>> Food and drink giants are turning away from labels like Fairtrade to set their own ethical standards. Unilever Barry Callebaut, the world's biggest chocolate maker and Mondelez International which owns Cadbury and Toblerone have all started their own schemes. Critics are crying green wash. But the companies argue they're better at tracking raw materials through the supply chain than a third party.
Mondelez this month started selling green and black chocolate in the UK with its Cocoa Life label instead of Fairtrade. The Cocoa Life scheme sounds pretty ambitious reports Reuters Anna Ayanova.>> Their goals are sort of to create something that goes beyond Fairtrade, they use the Fairtrade verification system to make sure that it is vetted by a third party and that it's independent.
But they have goals that are sometimes more broad anything from improving gender equality on farms to preventing climate change and degradation of soils.>> Still their concerns that benchmarks could become watered down. And the proliferation of certification schemes could end up bewildering consumers.>> Once these standards go behind closed doors, and there isn't sort of that third-party watchdog keeping things transparent and keeping the accountability there, It's the fear is that they will become more flexible with time and there will be no overarching standards that everyone can really be sure as being met.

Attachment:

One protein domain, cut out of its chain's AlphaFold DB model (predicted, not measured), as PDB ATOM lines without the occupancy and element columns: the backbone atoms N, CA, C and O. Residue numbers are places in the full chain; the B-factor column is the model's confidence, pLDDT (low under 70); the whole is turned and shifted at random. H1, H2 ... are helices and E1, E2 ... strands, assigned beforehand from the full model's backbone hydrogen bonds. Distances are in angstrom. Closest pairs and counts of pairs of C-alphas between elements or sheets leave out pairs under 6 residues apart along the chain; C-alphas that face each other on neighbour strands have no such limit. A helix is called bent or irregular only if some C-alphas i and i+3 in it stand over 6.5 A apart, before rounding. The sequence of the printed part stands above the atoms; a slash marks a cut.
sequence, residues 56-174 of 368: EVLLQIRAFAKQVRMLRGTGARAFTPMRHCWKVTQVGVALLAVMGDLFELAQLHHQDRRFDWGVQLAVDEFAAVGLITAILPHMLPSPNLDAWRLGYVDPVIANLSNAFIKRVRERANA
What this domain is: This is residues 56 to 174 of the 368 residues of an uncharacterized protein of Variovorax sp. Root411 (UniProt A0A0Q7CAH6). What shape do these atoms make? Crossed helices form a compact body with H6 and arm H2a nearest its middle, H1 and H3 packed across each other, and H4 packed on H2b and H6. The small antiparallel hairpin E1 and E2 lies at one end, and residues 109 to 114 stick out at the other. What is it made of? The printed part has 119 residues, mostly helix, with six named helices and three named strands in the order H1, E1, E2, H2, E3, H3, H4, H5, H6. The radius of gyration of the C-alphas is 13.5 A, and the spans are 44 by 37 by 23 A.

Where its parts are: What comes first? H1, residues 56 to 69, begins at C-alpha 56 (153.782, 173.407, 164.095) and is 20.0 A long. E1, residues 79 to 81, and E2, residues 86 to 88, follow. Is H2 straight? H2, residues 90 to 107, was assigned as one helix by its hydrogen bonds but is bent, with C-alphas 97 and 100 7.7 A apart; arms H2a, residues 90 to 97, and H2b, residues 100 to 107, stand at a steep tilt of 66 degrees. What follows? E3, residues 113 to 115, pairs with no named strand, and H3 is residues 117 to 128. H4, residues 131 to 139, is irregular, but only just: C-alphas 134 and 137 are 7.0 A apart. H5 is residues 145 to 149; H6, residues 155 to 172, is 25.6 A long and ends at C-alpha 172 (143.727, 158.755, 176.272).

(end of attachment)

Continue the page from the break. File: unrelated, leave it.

>> Consumers are increasingly savvy and demanding. But if too many independent schemes spring up, their watchdogs could have a tricky job keeping track.